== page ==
The examples and perspective in this United States may not represent a worldwide view of the subject. (September 2011) (Learn how and when to remove this template message)
A public space is a place that is generally open and accessible to people. Roads (including the pavement), public squares, parks and beaches are typically considered public space. To a limited extent, government buildings which are open to the public, such as public libraries are public spaces, although they tend to have restricted areas and greater limits upon use. Although not considered public space, privately owned buildings or property visible from sidewalks and public thoroughfares may affect the public visual landscape, for example, by outdoor advertising. Recently, the concept of Shared space has been advanced to enhance the experience of pedestrians in public space jointly used by automobiles and other vehicles.
Public space has also become something of a touchstone for critical theory in relation to philosophy, (urban) geography, visual art, cultural studies, social studies and urban design. The term 'public space' is also often misconstrued to mean other things such as 'gathering place', which is an element of the larger concept of social space.
One of the earliest examples of public spaces are commons. For example, no fees or paid tickets are required for entry. Non-government-owned malls are examples of 'private space' with the appearance of being 'public space'.
In Nordic countries like Norway, Sweden, Finland and also Estonia, all nature areas are considered public space, due to a law, the allemansrätten (the right to common passage).
|"||If Members of the public had no right whatsoever to distribute leaflets or engage in other expressive activity on government-owned property...then there would be little if any opportunity to exercise their rights of freedom of expression.||"|
|-- Supreme Court of Canada, defending right to poster on public utility poles and hand out leaflets in public government-owned buildings|
In the United States the right of the people to engage in speech and assembly in public places may not be unreasonably restricted by the federal or state government. The government cannot usually limit one's speech beyond what is reasonable in a public space, which is considered to be a public forum (that is, screaming epithets at passers-by can be stopped; proselytizing one's religion probably cannot). In a private—that is, non-public—forum, the government can control one's speech to a much greater degree; for instance, protesting one's objection to medicare reform will not be tolerated in the gallery of the United States Senate. This is not to say that the government can control what one says in their own home or to others; it can only control government property in this way. The concept of a public forum is not limited to physical space or public property, for example, a newspaper might be considered a public forum, but see forum in the legal sense as the term has a specific meaning in United States law.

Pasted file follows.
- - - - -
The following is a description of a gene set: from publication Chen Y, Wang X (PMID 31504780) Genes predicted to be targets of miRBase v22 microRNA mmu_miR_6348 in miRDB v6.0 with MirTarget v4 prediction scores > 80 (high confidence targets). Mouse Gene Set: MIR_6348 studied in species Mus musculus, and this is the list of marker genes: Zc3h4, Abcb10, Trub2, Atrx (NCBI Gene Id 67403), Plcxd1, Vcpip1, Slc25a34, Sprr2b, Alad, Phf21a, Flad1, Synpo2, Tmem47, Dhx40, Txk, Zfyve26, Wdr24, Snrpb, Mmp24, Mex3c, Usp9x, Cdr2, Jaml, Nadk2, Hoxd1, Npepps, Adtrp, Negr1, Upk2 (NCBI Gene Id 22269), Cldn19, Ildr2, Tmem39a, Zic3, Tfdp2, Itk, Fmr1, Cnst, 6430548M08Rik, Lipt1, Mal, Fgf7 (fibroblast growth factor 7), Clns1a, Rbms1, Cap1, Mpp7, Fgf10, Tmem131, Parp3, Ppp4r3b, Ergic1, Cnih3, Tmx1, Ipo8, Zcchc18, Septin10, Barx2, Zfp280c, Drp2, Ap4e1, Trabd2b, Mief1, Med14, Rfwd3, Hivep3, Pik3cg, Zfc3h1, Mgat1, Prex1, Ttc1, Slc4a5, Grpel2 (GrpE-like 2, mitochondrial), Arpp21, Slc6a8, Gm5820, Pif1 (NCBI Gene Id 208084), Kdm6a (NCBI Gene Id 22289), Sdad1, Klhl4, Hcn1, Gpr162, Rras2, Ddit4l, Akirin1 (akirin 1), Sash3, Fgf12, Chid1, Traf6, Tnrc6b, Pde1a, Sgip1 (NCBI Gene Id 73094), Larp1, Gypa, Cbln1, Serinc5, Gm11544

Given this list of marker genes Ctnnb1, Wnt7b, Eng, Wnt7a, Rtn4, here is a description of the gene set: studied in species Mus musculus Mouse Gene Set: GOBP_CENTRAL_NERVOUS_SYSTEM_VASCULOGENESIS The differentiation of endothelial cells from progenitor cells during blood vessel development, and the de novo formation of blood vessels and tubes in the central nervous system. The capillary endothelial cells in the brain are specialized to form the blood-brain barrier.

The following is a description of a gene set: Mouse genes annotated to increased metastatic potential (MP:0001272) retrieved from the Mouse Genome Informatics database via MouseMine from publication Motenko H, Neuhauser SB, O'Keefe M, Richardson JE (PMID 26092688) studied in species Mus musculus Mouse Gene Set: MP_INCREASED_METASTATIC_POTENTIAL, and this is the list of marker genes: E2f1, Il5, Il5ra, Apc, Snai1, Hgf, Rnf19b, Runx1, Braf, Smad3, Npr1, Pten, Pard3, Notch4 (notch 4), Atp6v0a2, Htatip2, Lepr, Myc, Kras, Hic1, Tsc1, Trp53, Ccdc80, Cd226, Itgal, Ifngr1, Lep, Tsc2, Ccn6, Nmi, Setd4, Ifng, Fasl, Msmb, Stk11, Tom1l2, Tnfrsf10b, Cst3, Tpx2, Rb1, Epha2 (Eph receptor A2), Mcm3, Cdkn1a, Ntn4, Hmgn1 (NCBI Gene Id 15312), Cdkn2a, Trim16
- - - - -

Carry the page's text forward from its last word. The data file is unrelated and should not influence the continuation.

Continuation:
Parks, malls, beaches, waiting rooms, etc., may be closed at night. As this does not exclude any specific group, it is generally not considered a restriction on public use. Entry to public parks cannot be restricted based upon a user's residence.
Public space is commonly shared and created for open usage throughout the community, whereas private space is individually or corporately owned. The area is built for a range of various types of recreation and entertainment. The physical setting is socially constructed, which creates a behavior influence. Limitations are imposed in the space to prevent certain actions from occurring--public behavior that is considered obnoxious or out of character (i.e., drug and alcohol consumption, urinating, indecent exposure, etc.)--and are supported by law or ordinance. Through the landscape and spatial organization of public space, the social construction is considered to be privately ruled by the implicit and explicit rules and expectations of the space that are enforced.
Whilst it is generally considered that everyone has a right to access and use public space, as opposed to private space which may have restrictions, there has been some academic interest in how public spaces are managed to exclude certain groups - specifically homeless people and young people.
Measures are taken to make the public space less attractive to them, including the removal or design of benches to restrict their use for sleeping and resting, restricting access to certain times, locking indoor/enclosed areas. Police forces are sometimes involved in moving 'unwanted' members of the public from public spaces. In fact, by not being provided suitable access, disabled people are implicitly excluded from some spaces.
Human geographers have argued that in spite of the exclusions that are part of public space, it can nonetheless be conceived of as a site where democracy becomes possible. Geographer Don Mitchell has written extensively on the topic of public space and its relation to democracy, employing Henri Lefebvre's notion of the right to the city in articulating his argument. While democracy and public space don't entirely coincide, it is the potential of their intersection that becomes politically important. Other geographers like Gill Valentine have focused on performativity and visibility in public spaces, which brings a theatrical component or 'space of appearance' that is central to the functioning of a democratic space.
A privately owned public space, also known as a privately owned public open space (POPOS), is a public space that is open to the public, but owned by a private entity, typically a commercial property developer. Conversion of publicly owned public spaces to privately owned public spaces is referred to as the privatization of public space, and is a common result of urban redevelopment.
Beginning roughly in the 1960s, the privatization of public space (especially in urban centers) has faced criticism from citizen groups such as the Open Spaces Society. Private-public partnerships have taken significant control of public parks and playgrounds through conservancy groups set up to manage what is considered unmanageable by public agencies. Corporate sponsorship of public leisure areas is ubiquitous, giving open space to the public in exchange for higher air rights. This facilitates the construction of taller buildings with private parks.
In one of the newer U.S. incarnations of the private-public partnership, the business improvement district (BID), private organizations are allowed to tax local businesses and retail establishments so that they might provide special private services such as policing and increased surveillance, trash removal, or street renovation, all of which once fell under the control of public funds.